Trade card for Hingston and Company, chemist and druggist, England, 1802-1838
Trade cards were used as advertisements but also as receipts. This trade card is for a chemist and druggist based in Cheltenham, Gloucestershire, England, who prepared prescriptions with ingredients from a trustworthy source, the Apothecaries Hall. The image shows a bearded man and a snake coiled around a staff. This is a symbol of medicine and is associated with the Greek god of healing, Asklepios. “Hingston and Company” may refer to Andrew Hingston, a chemist and druggist based in Cheltenham, who went bankrupt on 4 May 1838.
Related Themes and Topics
Glossary: trade card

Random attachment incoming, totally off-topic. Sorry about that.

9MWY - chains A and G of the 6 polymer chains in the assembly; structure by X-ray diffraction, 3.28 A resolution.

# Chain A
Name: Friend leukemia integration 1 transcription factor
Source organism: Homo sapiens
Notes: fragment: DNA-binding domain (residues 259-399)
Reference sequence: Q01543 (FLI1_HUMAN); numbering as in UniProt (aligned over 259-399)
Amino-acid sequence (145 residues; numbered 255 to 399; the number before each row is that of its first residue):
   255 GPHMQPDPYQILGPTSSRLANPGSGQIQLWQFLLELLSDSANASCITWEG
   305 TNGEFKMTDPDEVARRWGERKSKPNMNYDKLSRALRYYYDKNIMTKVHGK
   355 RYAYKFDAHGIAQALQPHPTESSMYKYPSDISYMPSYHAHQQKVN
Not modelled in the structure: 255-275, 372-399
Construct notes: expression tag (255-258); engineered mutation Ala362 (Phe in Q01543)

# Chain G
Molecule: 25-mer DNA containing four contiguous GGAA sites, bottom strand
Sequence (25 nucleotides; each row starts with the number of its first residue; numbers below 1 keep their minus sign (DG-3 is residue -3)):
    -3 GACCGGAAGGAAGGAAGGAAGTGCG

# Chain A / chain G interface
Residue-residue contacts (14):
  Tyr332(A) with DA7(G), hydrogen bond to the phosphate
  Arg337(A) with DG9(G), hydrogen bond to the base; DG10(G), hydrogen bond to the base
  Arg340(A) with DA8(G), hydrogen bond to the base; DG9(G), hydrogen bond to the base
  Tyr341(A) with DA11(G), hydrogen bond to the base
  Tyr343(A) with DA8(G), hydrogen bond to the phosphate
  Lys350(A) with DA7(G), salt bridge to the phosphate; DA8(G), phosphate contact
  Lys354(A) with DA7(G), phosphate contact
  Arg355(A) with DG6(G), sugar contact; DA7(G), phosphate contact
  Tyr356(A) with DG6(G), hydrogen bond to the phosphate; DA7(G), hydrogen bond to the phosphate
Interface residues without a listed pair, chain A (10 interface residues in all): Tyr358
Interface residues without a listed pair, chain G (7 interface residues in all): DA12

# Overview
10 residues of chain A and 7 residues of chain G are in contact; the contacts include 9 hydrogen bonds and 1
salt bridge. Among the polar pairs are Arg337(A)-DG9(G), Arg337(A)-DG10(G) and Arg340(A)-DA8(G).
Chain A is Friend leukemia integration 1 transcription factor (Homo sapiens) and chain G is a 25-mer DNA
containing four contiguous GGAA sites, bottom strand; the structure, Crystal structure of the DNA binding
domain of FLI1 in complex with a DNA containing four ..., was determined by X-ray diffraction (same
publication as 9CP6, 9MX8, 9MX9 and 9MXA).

Printed sheets, and later cards, bearing tradesmen's advertisements, often including an engraved illustration; produced from the 17th through the 19th century. Cards made later often included the name and address of a business concern and the name of its representative, and intended more for information than for advertising, use "business cards." For cards made later and distributed for advertisement, use "advertising cards," and for those made later and issued primarily to be collected, with or without advertisements on them, use "collecting cards."